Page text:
[LLVMdev] GSoC:Loop Reversal Transformation

vishal sarda vishalksarda at gmail.com
Tue Mar 17 12:00:12 PDT 2015

```Hi,

I have been studying LLVM infrastructure from past 1 month and trying out
some hands on to get familiar with it. I am keen to propose loop reversal
pass in LLVM as a part of GSoC 2015. Following are the details of my
proposal.

A for loop can run in two ways – it can count up or it can count down.

1.

for(i=0; i<10 ;i++) {// Do something}
2.

for(i=9; i--;) {// Do something}

Counting down to zero with the decrement operator (i--) is faster than
counting up to a number of iterations with the increment operator (i++).

I have run a program with sufficient iteration for both types of loops (The
program file Loop.cpp is attached with the mail). The average run time
observed for both the loops over 100 runs

Loop counting up 0.15 ms

Loop counting down 0.08 ms

As observed, there is an execution time gain of almost 50%. The test case
is rather simple though; need to check in wide variety of test cases.

It is a legal transformation if the resulting dependence vector remains
lexicographically positive. Although trivial, it is a useful optimization
since it may enable others such as loop interchange and can reduce the loop
exit condition to a single branch-not-equal-to-zero instruction.

For example, the following code cannot be interchanged or have its inner
loop parallelized because of (1,−1) dependencies.

*do i = 1, n*

*do j = 1, n*

*a[i,j] = a[i-1,j+1] + 1*

*end do*

*end do*

Reversing the inner loop yields (1, 1) dependencies. The loops can now be
interchanged and/or the inner loop made parallel.

*do i = 1, n*

*do j = n, 1, -1*

*a[i,j] = a[i-1,j+1] + 1*

*end do*

*end do*

To see the difference in LLVM IR, I have taken a simpler test case:

*int a[5], b[5], c[5], d[5];*

*void foo() {*

*int i;*

*for(i=0; i<5; i++)*

*a[i] = b[i] + c[i];*

*}*

*void foo2() {*

*int i;*

*for(i=4; i--;)*

*d[i] = a[i] + b[i];*

*}*

*IR for foo()*

*define void @foo() {*

*br label %1*

*; <label>:1 ; preds = %13, %0*

*%i.0 = phi i32 [ 0, %0 ], [ %14, %13 ]*

*%2 = icmp slt i32 %i.0, 5*

*br i1 %2, label %3, label %15*

*; <label>:3 ; preds = %1*

*%4 = sext i32 %i.0 to i64*

*%5 = getelementptr inbounds [5 x i32], [5 x i32]* @b, i32 0, i64 %4*

*%6 = load i32, i32* %5, align 4*

*%7 = sext i32 %i.0 to i64*

*%8 = getelementptr inbounds [5 x i32], [5 x i32]* @c, i32 0, i64 %7*

*%9 = load i32, i32* %8, align 4*

*%10 = add nsw i32 %6, %9*

*%11 = sext i32 %i.0 to i64*

*%12 = getelementptr inbounds [5 x i32], [5 x i32]* @a, i32 0, i64 %11*

*store i32 %10, i32* %12, align 4*

*br label %13*

*; <label>:13 ; preds = %3*

*%14 = add nsw i32 %i.0, 1*

*br label %1*

*; <label>:15 ; preds = %1*

*ret void*

*}*

*IR for foo2()*

*define void @foo2() #0 {*

*br label %1*

*; <label>:1 ; preds = %4, %0*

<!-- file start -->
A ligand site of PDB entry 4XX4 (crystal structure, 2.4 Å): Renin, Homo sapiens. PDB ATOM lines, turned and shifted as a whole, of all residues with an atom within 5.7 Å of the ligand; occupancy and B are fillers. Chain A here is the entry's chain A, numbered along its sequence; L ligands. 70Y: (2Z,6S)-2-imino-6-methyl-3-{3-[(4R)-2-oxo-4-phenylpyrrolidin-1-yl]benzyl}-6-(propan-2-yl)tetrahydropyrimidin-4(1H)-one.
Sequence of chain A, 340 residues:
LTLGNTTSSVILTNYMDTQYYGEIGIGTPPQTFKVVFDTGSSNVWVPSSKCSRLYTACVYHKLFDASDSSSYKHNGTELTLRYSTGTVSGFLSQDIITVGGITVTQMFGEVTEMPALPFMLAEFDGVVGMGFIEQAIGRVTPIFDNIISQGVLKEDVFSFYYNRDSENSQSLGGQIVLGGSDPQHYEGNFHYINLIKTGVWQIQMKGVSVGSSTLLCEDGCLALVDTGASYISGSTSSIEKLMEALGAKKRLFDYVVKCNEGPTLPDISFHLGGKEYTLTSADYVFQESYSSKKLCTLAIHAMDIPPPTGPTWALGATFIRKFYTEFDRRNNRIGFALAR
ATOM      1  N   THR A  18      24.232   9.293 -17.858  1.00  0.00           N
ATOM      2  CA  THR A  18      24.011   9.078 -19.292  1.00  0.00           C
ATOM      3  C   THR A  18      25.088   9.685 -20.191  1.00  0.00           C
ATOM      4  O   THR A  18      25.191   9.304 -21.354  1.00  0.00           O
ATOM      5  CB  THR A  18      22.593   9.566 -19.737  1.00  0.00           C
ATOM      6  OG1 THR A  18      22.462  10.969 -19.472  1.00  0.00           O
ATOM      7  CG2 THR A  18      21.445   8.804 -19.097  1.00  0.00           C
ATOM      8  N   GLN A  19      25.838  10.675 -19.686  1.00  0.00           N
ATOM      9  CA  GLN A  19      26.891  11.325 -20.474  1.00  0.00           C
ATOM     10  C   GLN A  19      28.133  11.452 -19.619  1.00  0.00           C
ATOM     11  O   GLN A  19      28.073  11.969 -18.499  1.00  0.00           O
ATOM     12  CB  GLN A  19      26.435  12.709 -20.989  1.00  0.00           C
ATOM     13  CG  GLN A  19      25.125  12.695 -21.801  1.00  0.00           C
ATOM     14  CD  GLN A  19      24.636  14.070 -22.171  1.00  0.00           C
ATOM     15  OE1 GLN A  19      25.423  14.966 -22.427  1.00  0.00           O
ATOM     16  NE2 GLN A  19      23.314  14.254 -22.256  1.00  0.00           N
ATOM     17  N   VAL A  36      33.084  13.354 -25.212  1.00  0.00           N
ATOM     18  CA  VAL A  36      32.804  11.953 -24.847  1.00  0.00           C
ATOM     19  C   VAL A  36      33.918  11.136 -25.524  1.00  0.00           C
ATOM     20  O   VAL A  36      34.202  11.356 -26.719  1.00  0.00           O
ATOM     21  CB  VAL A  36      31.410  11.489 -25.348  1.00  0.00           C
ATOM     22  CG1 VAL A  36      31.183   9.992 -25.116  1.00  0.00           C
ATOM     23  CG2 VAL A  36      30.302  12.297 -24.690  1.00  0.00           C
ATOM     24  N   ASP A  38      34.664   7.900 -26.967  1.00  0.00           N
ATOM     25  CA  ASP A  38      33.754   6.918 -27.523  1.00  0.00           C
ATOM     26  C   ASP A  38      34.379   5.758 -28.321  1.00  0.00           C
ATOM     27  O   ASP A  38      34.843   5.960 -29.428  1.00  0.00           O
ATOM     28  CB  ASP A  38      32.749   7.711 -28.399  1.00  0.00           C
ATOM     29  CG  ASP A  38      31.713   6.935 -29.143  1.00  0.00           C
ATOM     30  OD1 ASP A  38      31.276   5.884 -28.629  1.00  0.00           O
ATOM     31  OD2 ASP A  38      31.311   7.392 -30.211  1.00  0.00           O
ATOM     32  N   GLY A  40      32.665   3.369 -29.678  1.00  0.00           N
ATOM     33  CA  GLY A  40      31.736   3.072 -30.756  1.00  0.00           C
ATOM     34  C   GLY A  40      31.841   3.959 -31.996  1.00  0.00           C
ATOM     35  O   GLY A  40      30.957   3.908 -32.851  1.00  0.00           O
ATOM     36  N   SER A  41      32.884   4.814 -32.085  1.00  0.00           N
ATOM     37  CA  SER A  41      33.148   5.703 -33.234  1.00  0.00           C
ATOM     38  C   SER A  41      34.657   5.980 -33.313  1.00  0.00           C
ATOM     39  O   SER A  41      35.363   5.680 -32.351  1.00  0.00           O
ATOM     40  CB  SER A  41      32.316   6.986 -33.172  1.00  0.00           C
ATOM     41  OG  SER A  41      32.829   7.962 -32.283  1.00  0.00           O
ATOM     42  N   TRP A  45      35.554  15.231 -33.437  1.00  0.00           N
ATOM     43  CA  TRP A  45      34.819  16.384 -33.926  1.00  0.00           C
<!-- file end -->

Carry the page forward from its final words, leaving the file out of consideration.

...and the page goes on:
*%i.0 = phi i32 [ 4, %0 ], [ %2, %4 ]*

*%2 = add nsw i32 %i.0, -1*

*%3 = icmp ne i32 %i.0, 0*

*br i1 %3, label %4, label %14*

*; <label>:4 ; preds = %1*

*%5 = sext i32 %2 to i64*

*%6 = getelementptr inbounds [5 x i32], [5 x i32]* @b, i32 0, i64 %5*

*%7 = load i32, i32* %6, align 4*

*%8 = sext i32 %2 to i64*

*%9 = getelementptr inbounds [5 x i32], [5 x i32]* @c, i32 0, i64 %8*

*%10 = load i32, i32* %9, align 4*

*%11 = add nsw i32 %7, %10*

*%12 = sext i32 %2 to i64*

*%13 = getelementptr inbounds [5 x i32], [5 x i32]* @d, i32 0, i64 %12*

*store i32 %11, i32* %13, align 4*

*br label %1*

*; <label>:14 ; preds = %1*

*ret void*

*}*

As visible, one of the blocks is eliminated in case of loop reverse
traversal, and induction variable updating instruction (i--) has been
hoisted to the start block.

(This has constant inbounds of the loop, which in further optimizations
eliminates all the blocks. The above IR is for demo purpose)

As of now I can think of 3 stages to achieve this :

1.

Check legality if the loop can be reversed – check dependence analysis
in the loop , various scenarios will come – exit condition being constant,
variable, nested loops, etc.
2.

Check profitability of the loop – check if somehow the loop exit
condition can be trimmed down to comparison with zero ( More Inputs on this
are required )
3.

If steps 1 and 2 are true, then reverse the loop.

Inputs on 1st and 2nd steps are the critical for implementation.

I am pasting some of the links of the papers, where I found mention of loop
traversal as one of the prominent loop optimization techniques.

http://www.cs.utexas.edu/users/mckinley/papers/asplos-1994.pdf

http://perso.citi.insa-lyon.fr/trisset/papers/sympa08.pdf

https://www.complang.tuwien.ac.at/andi/papers/ijcsee_13.pdf

ftp://gcc.gnu.org/pub/gcc/summit/2004/High%20Level%20Loop%20Optimizations.pdf

Can anyone review my idea and suggest improvements? I will be glad if
someone mentors me on this, especially on the first 2 steps, if idea is
found to be useful.

Regards,

Vishal Sarda,

Department of Computer Engineering,

College of Engineering, Pune
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